Health Minister speaks out on prostitution debate!

Health Minister Alvina Reynolds

For the first time since Dr Stephen King started the debate on decriminalization of prostitution, Minister for Health, Wellness, Human Services and Gender Relations shared her views with the STAR.
Speaking after a Praise and Worship Service in celebration of International Women’s Day at Serenity Park last Thursday, Alvina Reynolds told the STAR she is paying close attention to the debate and she recognizes the presence of the stigma and discrimination in St Lucia.
“This is the root of some of the issues that confront men who have sex with men and commercial sex workers in our society,” she said.
She added: “We need to deal with the issue of stigma and discrimination. We need to continue the process of education that started under the World Bank project, we need to go through every nook and cranny, every government and private sector to ensure all persons are treated equally in this country; they have equal access to health care, services information and support.”
Reynolds said the situation that has been identified and debated about in the last few weeks can be dealt with in terms of dealing with HIV and AIDS issues. And one of the ways she pointed out was through education.
“We have come a long way and there is so much more to be done; there is still a level of ignorance, fear because of the lack of knowledge. There is still a problem with people changing their attitudes towards persons who are HIV positive and even men who have sex with men.”
She further stated this is an attitudinal issue and not necessarily a problem with the laws of the country: “Decriminalizing may not necessarily mean attitudes will change and there are a number of ways to help women come out of their situation; there is providing other forms of employment. We can make sure our health sectors understand the role they play when they come to work. So whoever wants to get access to health care can do that and if they don’t they have a place to go where they will get that service without being discriminated.”
The Gender Relations minister admitted there are many issues dealing with the whole idea of decriminalization of prostitution and why some persons think it should be done but added: “It is good to listen to what people are saying and it is also good to balance as well. What we can do is to continue the discussion . . . I have remained silent on the issue deliberately for some time to continue to listen to what persons are saying and to begin to look at the position of the Ministry of Health or the policy of the Ministry of Health and the policy is that everybody should have equal access to health care.”
Reynolds indicated the need to meet with all groups who are affected such as “men who have sex with men, commercial sex workers and even those who are representing them to have a dialogue to hear what their experiences are and what they are saying before we can begin to put the laws in place or change laws and things like that.”
She said: “We need to begin to think outside the box and be more creative in ways of finding solutions to our problems rather than changing laws according to how things happen but I believe in the process of consultation, listening and also in problem solving, we need to be creative in looking for solutions that will work for the majority of the population; the laws affect the majority of the population.”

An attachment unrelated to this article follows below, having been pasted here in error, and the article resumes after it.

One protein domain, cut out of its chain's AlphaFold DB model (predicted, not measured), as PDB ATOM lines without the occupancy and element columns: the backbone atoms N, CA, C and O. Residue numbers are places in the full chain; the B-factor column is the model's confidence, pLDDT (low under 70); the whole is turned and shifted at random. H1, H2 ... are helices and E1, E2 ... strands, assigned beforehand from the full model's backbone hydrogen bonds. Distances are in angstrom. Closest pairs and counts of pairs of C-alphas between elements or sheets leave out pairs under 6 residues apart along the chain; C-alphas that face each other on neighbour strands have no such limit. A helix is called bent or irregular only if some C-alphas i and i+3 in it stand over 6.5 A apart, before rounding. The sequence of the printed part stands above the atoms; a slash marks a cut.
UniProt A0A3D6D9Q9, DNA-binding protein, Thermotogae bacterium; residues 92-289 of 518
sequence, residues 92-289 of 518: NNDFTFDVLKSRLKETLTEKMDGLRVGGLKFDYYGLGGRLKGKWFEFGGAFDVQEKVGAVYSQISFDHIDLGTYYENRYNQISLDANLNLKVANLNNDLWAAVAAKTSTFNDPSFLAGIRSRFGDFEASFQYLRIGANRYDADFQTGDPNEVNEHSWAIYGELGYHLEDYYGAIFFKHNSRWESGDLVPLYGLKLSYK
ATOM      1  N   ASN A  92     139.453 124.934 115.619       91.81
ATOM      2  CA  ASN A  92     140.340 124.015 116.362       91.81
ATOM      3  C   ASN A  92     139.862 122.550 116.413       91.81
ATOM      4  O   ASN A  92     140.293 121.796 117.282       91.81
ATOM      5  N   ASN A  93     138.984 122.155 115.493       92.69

Meanwhile, Dr Stephen King says although the debate spontaneously came about when HTS’ news reporter Sarah Peter posed the question outside of Parliament after being sworn in as an independent senator, he will remain unchanged on his position on the matter.
“I do not want to send any messages that prostitution is correct or right, it is not but the point is it is thriving, it is in the country and we need to do something about it—we need to put the programs that can address it; the programs that can deal with the root causes of the prostitution which is to me, sex abuse as well as poverty.”
Dr King explained there is a difference between the call for decriminalization of prostitution and decriminalization of the prostitute: “My contention is that one clause that should be decriminalized; that is the prostitute living on the earnings—clause 151.”
He further added: “The act of sex is not the problem in the law—it is a moral problem but the legal problem is receiving money and the point is because the person receives money both the client and the person are complicit in that act; that is why I think the law is actually ludicrous. The prostitute should not be criminalized but rather the client should— the prostitute should be seen as a victim and we should put programs in place to help these individuals.”
When the STAR asked Dr King what he thinks the outcome of this issue will be, the loquacious senator smiled before saying; “I suspect the resistance to decriminalization of 151, which is the prostitute, is probably the majority—so I suspect that may not happen.
“However, that does not mean that I will stop advocating for it, I will also advocate for the social policy and maybe what might happen is we may come up with a decision to implement social policy regardless of the law and just forget the law— let’s just ignore the law and just implement a social policy together with the church and the state and everybody.
“That might be a compromise that we might reach and even if the government of the people continue to ask for the prostitute to be decriminalized, I will still advocate until the government can put the programs in place to empower those vulnerable people.”

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